HPD officer cleared in fatal shooting in Waianae
A 15-year police veteran was justified in shooting a Waianae man who repeatedly fired a shotgun in his neighborhood and threatened to fire at residents and police, city prosecutors said yesterday.
Tracy Peters of Waianae refused to disarm himself despite repeated demands by police over a loudspeaker, resulting in him being shot to death by a police marksman, prosecutors said.
Prosecutors announced yesterday that they will not pursue criminal charges against officer Wayne Silva, who fired two shots at Peters, striking him in the stomach, then in the head during a 1-1/2-hour-long standoff on Kaukama Road in Waianae.
"At the end, he pointed the handgun at officer Silva and told them if they didn't shoot him, he would shoot police and at that point, he was within 25 to 30 yards from the officer," said acting Honolulu Prosecutor Franklin Pacarro.
"Officer Silva was left with no alternative but shoot Mr. Peters," he said.
What caused Peters, a felon whose 23 criminal convictions, included a robbery conviction in a 1977 murder, to go on the rampage is unknown, but an autopsy later determined that he had both methamphetamine and marijuana in his system.
Police later recovered a glass pipe with methamphetamine and a packet of methamphetamine in his car.
Peters' family members could not be reached for comment.
The city prosecutor's decision is consistent with the findings of a separate administrative investigation by Honolulu police that resulted in no disciplinary action being taken against the officer, said police spokeswoman Michelle Yu.
"It's sad that someone died, but our officer responded as he was trained to do," Yu said.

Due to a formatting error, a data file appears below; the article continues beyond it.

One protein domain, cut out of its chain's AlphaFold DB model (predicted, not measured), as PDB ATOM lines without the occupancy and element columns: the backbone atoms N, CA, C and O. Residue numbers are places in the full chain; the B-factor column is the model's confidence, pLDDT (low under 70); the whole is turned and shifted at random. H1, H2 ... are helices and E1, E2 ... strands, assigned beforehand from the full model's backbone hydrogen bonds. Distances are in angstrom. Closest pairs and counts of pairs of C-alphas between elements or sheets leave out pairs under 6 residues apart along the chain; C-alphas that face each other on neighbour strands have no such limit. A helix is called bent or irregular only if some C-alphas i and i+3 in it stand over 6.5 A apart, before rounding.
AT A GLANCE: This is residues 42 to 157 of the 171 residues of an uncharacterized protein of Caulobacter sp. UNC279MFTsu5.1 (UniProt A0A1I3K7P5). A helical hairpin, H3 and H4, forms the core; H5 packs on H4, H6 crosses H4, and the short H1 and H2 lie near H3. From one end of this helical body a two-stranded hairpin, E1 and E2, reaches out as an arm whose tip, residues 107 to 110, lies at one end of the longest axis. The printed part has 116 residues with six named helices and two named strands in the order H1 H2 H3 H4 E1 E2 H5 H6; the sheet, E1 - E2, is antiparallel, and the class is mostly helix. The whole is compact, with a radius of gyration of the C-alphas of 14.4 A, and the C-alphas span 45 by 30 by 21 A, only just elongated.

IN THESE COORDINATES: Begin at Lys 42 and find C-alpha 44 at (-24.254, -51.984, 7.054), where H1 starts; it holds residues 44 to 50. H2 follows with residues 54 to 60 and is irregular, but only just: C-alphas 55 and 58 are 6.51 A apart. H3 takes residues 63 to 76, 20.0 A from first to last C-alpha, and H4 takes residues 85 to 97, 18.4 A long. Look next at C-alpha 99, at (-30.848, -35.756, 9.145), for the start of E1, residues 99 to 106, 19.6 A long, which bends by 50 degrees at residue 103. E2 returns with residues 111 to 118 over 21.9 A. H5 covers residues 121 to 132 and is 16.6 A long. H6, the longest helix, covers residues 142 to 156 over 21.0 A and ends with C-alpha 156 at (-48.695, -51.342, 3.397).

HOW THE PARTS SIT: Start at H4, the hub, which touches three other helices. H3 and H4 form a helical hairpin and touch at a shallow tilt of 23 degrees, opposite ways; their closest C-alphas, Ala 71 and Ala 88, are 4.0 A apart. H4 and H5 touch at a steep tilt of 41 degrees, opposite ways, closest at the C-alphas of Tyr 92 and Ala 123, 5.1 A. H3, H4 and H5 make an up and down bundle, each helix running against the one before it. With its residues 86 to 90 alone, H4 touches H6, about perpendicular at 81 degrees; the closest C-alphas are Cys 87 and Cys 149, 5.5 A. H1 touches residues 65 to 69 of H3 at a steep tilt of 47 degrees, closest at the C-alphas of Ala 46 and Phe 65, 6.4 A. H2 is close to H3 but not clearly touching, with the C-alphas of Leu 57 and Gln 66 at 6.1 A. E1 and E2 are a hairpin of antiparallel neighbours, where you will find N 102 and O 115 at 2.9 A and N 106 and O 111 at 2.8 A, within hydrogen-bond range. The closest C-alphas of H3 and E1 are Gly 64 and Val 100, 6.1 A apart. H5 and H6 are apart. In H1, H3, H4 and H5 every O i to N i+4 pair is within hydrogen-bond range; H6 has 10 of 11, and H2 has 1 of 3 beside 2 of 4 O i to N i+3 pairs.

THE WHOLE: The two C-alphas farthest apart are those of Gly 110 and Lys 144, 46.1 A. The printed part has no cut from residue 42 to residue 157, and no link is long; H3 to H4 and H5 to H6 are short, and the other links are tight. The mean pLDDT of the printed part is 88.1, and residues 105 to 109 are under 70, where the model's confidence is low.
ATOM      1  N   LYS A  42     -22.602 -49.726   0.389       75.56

Silva, a marksman with the Specialized Services Division, was placed on leave -- a standard procedure following any shooting involving an officer, but he has since returned to full duty, Yu said.
Police were initially called to the Kaukama Road neighborhood about 6:45 p.m. May 16 by residents reporting a male yelling and firing shotgun rounds from his car.
Police set up a perimeter around Peters who advanced on their position twice and fired at least seven shots from the shotgun while they were there, Pacarro said. Two of the shots struck a police patrol car, ricocheted and struck officer Corinne Rivera in the arm.
After emptying the shotgun, Peters pointed two .38-caliber handguns at the nearby homes -- the closest was 10 yards away -- before pointing the handguns at Silva and the rest of the officers, Pacarro said.
Fearing for his safety and the safety of the other officers, Silva fired the shots from about 30 yards away, he said.
After the shooting, family members indicated Peters was having family problems and he had warned them that he was going to do something drastic.
Peters' family members were at the scene during the standoff but were kept back by police because of concerns for their safety and as standard procedure.